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Substituting Toxic BPA in Food Cans with Transparently Safer Materials – Here’s How

Substituting Toxic BPA in Food Cans with Transparently Safer Materials – Here’s How

3/30/2016 Bev Thorpe
Consulting Program Manager:
Networks and Advocacy

If like me, you have a few canned foods in your kitchen – maybe some canned tomatoes for your pasta sauce recipe, or a can of baked beans or canned soup for the kids, you may read the labels  to know more about the ingredients inside. Unfortunately it’s not just the food contents that are important – but also the can linings.  A new report, Buyer Beware: Toxic BPA and Regrettable Substitutes found in Food Can Linings, reveals that two-thirds of 192 food cans tested in the US and a Canadian province still contain BPA in the linings and/or the lids. The chemical Bisphenol A (BPA) is associated with worrying health impacts and a recognized endocrine disrupting chemical. Hundreds of scientific studies have linked extremely small amounts of BPA, measured in parts per billion and even parts per trillion, to an increased risk of breast and prostate cancer, infertility, type-2 diabetes, obesity, asthma, and attention deficit disorder. 

Ninety-three percent of Americans have measurable levels of BPA in their bodies, with food packaging representing the largest exposure route.  This makes BPA-based epoxy resins a major concern because this chemical can migrate out of the can lining. In the last six years concerns around BPA led to its removal from baby bottles, infant formula packaging, and sports drinking bottles. So what is the food canning industry doing to replace BPA-based epoxy linings? It is hard for consumers to know because manufacturers and retailers do not put on their labels whether the can contains BPA.

As part of the Buyer Beware report, surveys were sent to brands and retailers asking companies if they had plans to eliminate BPA epoxy can linings, if they intended to use alternatives and if so, how they had screened these alternatives for safety.  Only a handful of companies (Amy’s Kitchen, Annie’s Organic, and ConAgra) have fully transitioned away from the use of BPA and are being transparent about the replacement materials they now use to line their canned foods. 

These same surveys also reveal how difficult it is for some food brands to get comprehensive information from their suppliers about the composition of can lining materials.  Brands are often told by their suppliers that full material disclosure is confidential and not one company could produce test data to show the material they use in their food cans had been transparently screened for chemical hazards.  This situation makes it impossible for food companies and retailers to be fully transparent with the public about the safety of their canned food.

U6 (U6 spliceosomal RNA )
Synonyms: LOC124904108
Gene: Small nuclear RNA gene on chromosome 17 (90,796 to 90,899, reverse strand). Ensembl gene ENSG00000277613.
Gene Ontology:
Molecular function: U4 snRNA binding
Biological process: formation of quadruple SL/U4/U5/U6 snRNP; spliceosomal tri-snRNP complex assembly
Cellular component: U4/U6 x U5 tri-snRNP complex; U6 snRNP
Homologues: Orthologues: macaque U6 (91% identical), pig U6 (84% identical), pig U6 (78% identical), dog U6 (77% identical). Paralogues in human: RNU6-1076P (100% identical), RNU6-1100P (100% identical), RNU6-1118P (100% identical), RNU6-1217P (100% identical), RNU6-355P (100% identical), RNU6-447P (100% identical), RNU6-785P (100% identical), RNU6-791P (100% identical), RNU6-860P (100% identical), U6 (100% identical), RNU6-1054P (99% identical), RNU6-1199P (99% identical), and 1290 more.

Much has been written on the need for more transparency in supply chains because consumers and environmental health advocates are asking for assurance that companies are not moving to ‘regrettable substitutes.’ Identifying the safety of BPA alternatives is challenging, given the limited review and approval of packaging additives by the US Food and Drug Administration and the highly protected trade secrets in this product sector. Further, the report authors found very little data in the published scientific literature regarding the health effects of BPA epoxy replacements. What we did discover to our great concern is that polyvinyl chloride (PVC) and styrene-based plastics are now being used as BPA-free can lining materials.  Styrene is a human carcinogen and PVC is made from the carcinogen, vinyl chloride monomer. To stimulate the move to truly safer alternatives the Buyer Beware authors  ask that national brands, grocery stores, big box retailers, and dollar stores:

  1. Commit to replacing BPA in all food packaging with safer alternatives, and establishing public timelines and benchmarks for the transition from BPA to safer alternatives.
  2. Conduct and publicly report on the results of “alternatives assessments,” using the GreenScreen® for Safer Chemicals for assessing the safety of can linings.
  3. Label all chemicals used in can liners, including BPA and the alternatives to BPA, and demand that suppliers of canned food linings fully disclose safety data, so as to provide a higher level of transparency to consumers.
  4. Adopt comprehensive chemical policies such as the BizNGO Principles for Safer Chemicals to safely replace other chemicals of concern in products and packaging.

To help support this move to informed substitution, Clean Production Action has established a special initiative to evaluate hazards of polymers used in can lining materials. Can lining manufacturers are specifically invited to take part in a GreenScreen® assessment of their materials and work with us to ascertain the human health and environmental impact of their can lining materials.   

One thing is for sure, health based advocates will continue to promote chemical disclosure and informed substitution. It is no longer sufficient simply to advocate for chemical restrictions without a roadmap to greener chemistry.  We look forward to working with suppliers in moving this sector to a faster adoption of transparently screened and innovatively safer materials.

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BPA Buyer Beware Report

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